Simon Bacon, PhD, FTOS, FCCS, FABMR, is the principal investigator of the Embrace project and Co-Director of the Montréal Behavioural Medicine Centre. He is a researcher at the Centre intégré universitaire de santé et service sociaux du Nord-de-l’Île-de-Montréal, and co-lead of the International Behavioural Trials Network (IBTN). He is a full professor in the Department of Health, Kinesiology, and Applied Physiology at Concordia University, the Canadian Institutes of Health Research (CIHR) Strategy for Patient-Oriented Research (SPOR) Chair in Innovative, Patient-Oriented, Behavioural Clinical Trials, and the FRQS co-Chair in Artificial Intelligence and Digital Health for Health Behaviour Change. Dr. Bacon’s Research is centered around the role of lifestyle factors, including health behaviours and psychological factors, in the development (primary and secondary prevention) and progression (tertiary prevention) of non-communicable chronic diseases (NCDs), and certain communicable diseases (e.g., COVID-19). Dr. Bacon has won research awards from the Canadian Hypertension Society, Canadian Institutes of Health Research, McGill University, National Institutes of Health (US), European Society of Hypertension, and International Society of Psychoneuroendocrinology.
Tair Ben Porat, PhD, graduated with Excellence A first degree in Nutritional science at the Agriculture Faculty of the Hebrew University, and obtained her PhD at the Department of nutrition and Metabolism of the Faculty of Medicine the Hebrew University, Jerusalem, Israel. She also holds a Master of Public Health (MPH), from the Sackler School of Medicine, Tel Aviv University. Her research focuses on nutritional and metabolic aspects pre- and post-bariatric surgery. During the last decade, Dr Ben Porat have managed the bariatric surgery nutritional therapy for patients with severe obesity at Hadassah Hebrew University Medical Center. She has previously initiated the establishment of a prospective medical database for bariatric patients in Hadassah Hebrew University Medical Center, and since then, she has been a main/co-investigator and collaborator on a considerable number of studies in fields of obesity and bariatric surgery. Dr Ben Porat currently serves as the Chair of the “Bariatric Surgery Forum” of the Israeli Dietetic Association, as a committee member of the Israeli Society for Metabolic and Bariatric Surgery, and as the Chair of the Integrated Health Committee the European chapter of the International Federation for the Surgery of Obesity and Metabolic Disorders (IFSO-EC). Through these, she has been able to translate her work into clinical guidelines and national position statements. In 2020 Dr Ben Porat has been awarded with the Hebrew University Excellent PhD Dissertation and the Hebrew University Scholarship Program for Post-Doctoral Excellent Female Students, as well as the FRQS scholarship (QC, Canada) for a 2-year postdoctoral fellowship. Due 2021 she has joined the Montreal Behavioral Medicine Center for her post-doctoral studies. Her focus is in exploring and understanding bariatric procedure’s impact on mental, nutritional and metabolic outcomes among target groups as well as elucidating the combination of genetic/microbiota factors and patient behavior/lifestyle as a key factor to establish innovative personalized future therapy.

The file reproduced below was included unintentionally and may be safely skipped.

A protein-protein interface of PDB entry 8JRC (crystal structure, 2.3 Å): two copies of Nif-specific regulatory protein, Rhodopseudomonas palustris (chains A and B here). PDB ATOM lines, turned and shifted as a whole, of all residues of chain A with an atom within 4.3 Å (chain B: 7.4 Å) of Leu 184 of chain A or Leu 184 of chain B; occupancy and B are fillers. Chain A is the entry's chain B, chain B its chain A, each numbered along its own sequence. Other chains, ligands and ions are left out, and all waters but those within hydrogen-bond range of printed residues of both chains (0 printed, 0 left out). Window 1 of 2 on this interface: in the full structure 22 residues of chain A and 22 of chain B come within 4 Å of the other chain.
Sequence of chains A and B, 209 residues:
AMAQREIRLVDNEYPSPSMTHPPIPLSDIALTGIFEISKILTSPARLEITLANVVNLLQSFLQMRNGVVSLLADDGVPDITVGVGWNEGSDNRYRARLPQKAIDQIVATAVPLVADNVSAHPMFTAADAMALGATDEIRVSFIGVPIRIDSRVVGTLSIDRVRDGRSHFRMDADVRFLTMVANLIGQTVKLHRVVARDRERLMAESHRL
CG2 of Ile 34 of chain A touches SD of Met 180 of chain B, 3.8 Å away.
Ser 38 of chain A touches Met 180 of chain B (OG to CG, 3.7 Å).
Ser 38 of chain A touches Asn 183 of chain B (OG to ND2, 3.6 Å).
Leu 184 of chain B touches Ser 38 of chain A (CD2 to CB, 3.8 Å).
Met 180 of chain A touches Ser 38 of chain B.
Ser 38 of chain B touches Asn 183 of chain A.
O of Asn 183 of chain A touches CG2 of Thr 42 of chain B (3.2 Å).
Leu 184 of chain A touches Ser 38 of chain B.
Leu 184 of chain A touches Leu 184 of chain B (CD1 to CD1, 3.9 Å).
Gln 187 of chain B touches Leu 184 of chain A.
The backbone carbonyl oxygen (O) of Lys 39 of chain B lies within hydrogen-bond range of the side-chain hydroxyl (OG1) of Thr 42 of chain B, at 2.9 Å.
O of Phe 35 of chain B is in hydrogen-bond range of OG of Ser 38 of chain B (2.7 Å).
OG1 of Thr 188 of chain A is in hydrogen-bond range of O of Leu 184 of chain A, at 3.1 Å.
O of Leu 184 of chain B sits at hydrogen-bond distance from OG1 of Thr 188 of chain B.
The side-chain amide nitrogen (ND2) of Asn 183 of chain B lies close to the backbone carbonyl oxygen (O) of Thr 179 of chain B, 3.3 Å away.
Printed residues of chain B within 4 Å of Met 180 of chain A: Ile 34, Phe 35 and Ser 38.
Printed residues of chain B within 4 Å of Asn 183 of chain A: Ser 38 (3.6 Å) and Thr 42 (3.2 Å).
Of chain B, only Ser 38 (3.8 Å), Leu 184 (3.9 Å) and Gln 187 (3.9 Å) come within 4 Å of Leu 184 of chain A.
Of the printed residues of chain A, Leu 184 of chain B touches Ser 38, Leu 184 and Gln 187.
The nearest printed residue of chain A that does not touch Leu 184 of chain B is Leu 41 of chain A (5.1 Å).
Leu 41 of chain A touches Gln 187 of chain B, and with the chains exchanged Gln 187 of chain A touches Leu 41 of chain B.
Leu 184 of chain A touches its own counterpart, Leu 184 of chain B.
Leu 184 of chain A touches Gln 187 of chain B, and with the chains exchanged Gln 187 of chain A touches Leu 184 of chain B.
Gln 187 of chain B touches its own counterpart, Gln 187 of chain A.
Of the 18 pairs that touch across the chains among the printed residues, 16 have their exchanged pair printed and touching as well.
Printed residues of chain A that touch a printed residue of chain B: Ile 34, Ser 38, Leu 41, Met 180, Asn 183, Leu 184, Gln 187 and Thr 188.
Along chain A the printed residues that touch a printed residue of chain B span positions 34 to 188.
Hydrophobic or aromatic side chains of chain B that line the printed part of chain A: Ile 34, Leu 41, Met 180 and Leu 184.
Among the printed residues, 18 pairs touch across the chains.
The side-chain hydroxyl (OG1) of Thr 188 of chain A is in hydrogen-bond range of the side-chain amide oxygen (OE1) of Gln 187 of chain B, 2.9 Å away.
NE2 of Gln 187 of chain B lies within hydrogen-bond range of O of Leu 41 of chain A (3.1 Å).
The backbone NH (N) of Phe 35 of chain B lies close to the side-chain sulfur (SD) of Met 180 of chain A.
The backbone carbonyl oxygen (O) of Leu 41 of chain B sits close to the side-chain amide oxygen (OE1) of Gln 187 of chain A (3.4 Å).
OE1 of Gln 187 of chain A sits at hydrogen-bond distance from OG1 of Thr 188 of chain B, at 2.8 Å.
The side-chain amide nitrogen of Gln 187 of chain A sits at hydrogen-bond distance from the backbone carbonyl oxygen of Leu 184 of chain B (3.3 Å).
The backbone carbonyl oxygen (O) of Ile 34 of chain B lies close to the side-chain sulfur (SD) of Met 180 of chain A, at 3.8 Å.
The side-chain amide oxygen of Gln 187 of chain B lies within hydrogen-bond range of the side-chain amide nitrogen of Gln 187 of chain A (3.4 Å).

Kim Lavoie, PhD, FCPA, FABMR is is Co-Director of the Montréal Behavioural Medicine Centre, and a researcher at the Centre intégré universitaire de santé et service sociaux du Nord-de-l’Île-de-Montréal. She is a full professor in the Department of Psychology at the University of Quebec at Montreal (UQAM) and holds the Tier 1 Canada Research Chair in Behavioural Medicine. She holds several national and international leadership positions including Co-Lead of the International Behavioral Trials Network and Chair of the Canadian Network for Health Behavior Change. Dr. Lavoie’s work focuses on research in three areas: 1) the impact of psychological stress (e.g., depression, anxiety) and lifestyle factors (diet, exercise, smoking, medication adherence) on the development and progression of chronic illnesses (e.g., cardiovascular disease, asthma, COPD, and obesity); 2) psychophysiological and behavioral mechanisms linking psychological stress to disease; and 3) behavioural medicine (e.g., behavioral interventions for chronic illnesses, including motivational communication and cognitive-behavioral therapy). The goals of her research program include understanding how psychological and behavioural factors impact chronic disease development and progression, and using this data to develop, test and disseminate evidence-based behavioural interventions that target these factors. She is an internationally recognized expert in motivational communication; over 15,000 health professionals across Canada, the US, Europe, Australia and New Zealand have attended her professional training workshops. She currently holds multiple grants in the area of motivational communication training and efficacy for behaviour change in chronic disease.